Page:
Another "free"(?) opinion;

    Presently working with a steam jacketed mash / lauter tun.
    It is also equipt with "rakes" or agitators, depending on what you want to call then.
    We are using a step infusion mash program were the rakes are in constant motion though out the mash. We do get some temperature stratification but just need to watch carefully.
    After the mashing is complete, the rakes are stopped and we let settle for about 10 minutes to set up the bed. Have had few problems with the system and making great beer.
    Hope this helps.

  10. #10
    Join Date
    Oct 2002
    Location
    Shanghai, P.R. China
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    If working with a combination mash/lauter tun and performing step mashes I have experienced temperature stratification as well and "cooking" parts of the mash that are in contact with the steam jackets as mentioned already. I have had good luck dropping the plow on these combination vessels to get more uniform mixing and then raising the plow after conversion ramp. This is something we currently do on a 40 bbl. brewhouse with success. With seperate vessels a dual speed mash mixer is great. Low speed during rests and high speed during conversion ramps to assist in homogenous mixing. Fairly expensive and something I've never seen on a 10 bbl. system. We also run the rakes during the entire lauter process and experience no issues. Rake height and speed are adjusted depending upon differential pressure of the bed.

  11. #11
    Join Date
    Mar 2003
    Location
    Baton Rouge, LA
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    618

    COST vs Output

    One thing not mentioned so far is the improved yield on step system with a dedicated lauter tun w/ rakes. 90%+ vs 80% on a single infusion system. This helps cover the cost of the higher capitol outlay.
    Operations Director, Tin Roof BC
    ted@tinroofbeer.com
    "Your results may vary"

  12. #12
    Join Date
    Nov 2004
    Posts
    13
    Thanks everyone for the input. I'm happy to see the discussion presents pros and cons of both systems.
    I have decided that I will find a system that will allow me to do step mashes. Any recommendation on a supplier out there for such a system? Any ballpark figures on cost?

    Thanks again,
    -Milan

  13. #13
    Join Date
    Oct 2002
    Location
    India
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    138
    Most equipment Suppliers should be able to supply this equipment. (and will bend over backwards to sell you more.)
    I would recommend a supplier who has past experience manufactuer this type of brewhouse.
    Cost? Really depends on what you ask for, (i.e., speed control, adjustable height on rakes, etc) but should think about 10% more to cost of equipment.

  14. #14
    Join Date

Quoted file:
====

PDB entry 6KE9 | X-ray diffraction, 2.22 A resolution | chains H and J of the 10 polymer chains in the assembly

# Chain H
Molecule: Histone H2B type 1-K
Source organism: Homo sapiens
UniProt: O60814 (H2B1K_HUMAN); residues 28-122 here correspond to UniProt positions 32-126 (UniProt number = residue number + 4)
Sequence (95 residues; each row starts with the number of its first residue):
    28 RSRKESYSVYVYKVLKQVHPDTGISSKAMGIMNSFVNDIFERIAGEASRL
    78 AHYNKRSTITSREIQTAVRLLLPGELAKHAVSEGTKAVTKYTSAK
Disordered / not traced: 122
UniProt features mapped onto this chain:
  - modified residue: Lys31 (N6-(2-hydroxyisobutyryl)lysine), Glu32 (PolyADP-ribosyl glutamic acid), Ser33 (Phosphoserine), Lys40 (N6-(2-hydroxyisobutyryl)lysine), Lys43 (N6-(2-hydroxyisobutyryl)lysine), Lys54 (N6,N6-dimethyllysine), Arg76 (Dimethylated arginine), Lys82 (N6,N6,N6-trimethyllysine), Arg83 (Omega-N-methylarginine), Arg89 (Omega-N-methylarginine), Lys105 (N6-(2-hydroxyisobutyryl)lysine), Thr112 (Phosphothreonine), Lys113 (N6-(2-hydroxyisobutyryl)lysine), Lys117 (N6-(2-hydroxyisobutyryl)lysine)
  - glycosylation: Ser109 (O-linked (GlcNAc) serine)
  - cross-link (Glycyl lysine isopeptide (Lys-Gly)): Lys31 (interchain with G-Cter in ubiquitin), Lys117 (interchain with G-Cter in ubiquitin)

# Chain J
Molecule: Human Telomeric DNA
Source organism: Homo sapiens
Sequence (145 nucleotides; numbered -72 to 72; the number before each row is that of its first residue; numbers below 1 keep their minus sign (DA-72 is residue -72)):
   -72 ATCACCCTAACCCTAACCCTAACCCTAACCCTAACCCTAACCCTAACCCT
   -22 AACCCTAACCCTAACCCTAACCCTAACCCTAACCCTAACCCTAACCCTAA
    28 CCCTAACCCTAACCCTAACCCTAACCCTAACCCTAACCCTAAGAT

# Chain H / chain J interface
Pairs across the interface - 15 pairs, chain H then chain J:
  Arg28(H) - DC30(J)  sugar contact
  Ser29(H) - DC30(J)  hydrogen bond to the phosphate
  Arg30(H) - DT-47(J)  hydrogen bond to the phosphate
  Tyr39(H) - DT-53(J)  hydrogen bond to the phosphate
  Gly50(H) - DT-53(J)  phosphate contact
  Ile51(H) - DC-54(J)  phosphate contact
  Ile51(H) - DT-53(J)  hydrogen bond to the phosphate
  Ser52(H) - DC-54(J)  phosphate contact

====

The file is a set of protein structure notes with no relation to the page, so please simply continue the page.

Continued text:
Feb 2004
    Location
    Black Mountain
    Posts
    74

    Controlling Step Mash Temp

    Could the wort/mash temp of an insulated only tun be gradually increased using a heating element placed in the grant? has this been tried? I was thinking along the lines of a water heater element on a potentiometer (so as to not burn the wort)
    Dave

  15. #15
    Join Date
    Dec 2004
    Location
    Mukilteo, WA
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    304

    Crude, but effective.........

    We used to step mash everything we made for a while to get a little extra efficiency from the extract. We had a simple insulated Tun and would make a thick, stiff mash at around 120F - 122F for 30 minutes. Then we would cut in boiling water to raise it to 152F - 154F, and had plenty of room in the Tun.

    We had to be careful doing this, and it really took 2 people since one was stiring while the other was reading temperature in the mash and manning the pump valve. The near boiling water was pumped up from the foundation of the Tun (under the screens) and we shut down around 148F - 150F as the temp would be climbing a bit to reach equilibrium. The final mash was allowed to sit for 20 - 30 minutes (cut sheets for the Gambrinus modified malts show 10 - 15 minutes conversion times, which amazed me when I read it).
    We used to refer to this as an "Upward Infushion", and it's an old homebrew trick. Crude, yes.

    To this day, I couldn't tell you if we were making a huge difference in the product. Our Ales are pretty big beers on their own, flavorwise, and we don't filter so it makes side by side comparisons pretty tough. We did realize higher gravities doing it, though, and helped make up for the dodgey grains we were getting at that time as Tbrew mentioned.

    The last lager we made, a MaiBock, was made with a simple infushion mash and tasted great. I have also tasted some pretty botched decoction brews as well. As was stated earlier, you can make some pretty good juice with simple equipment if you have the skills!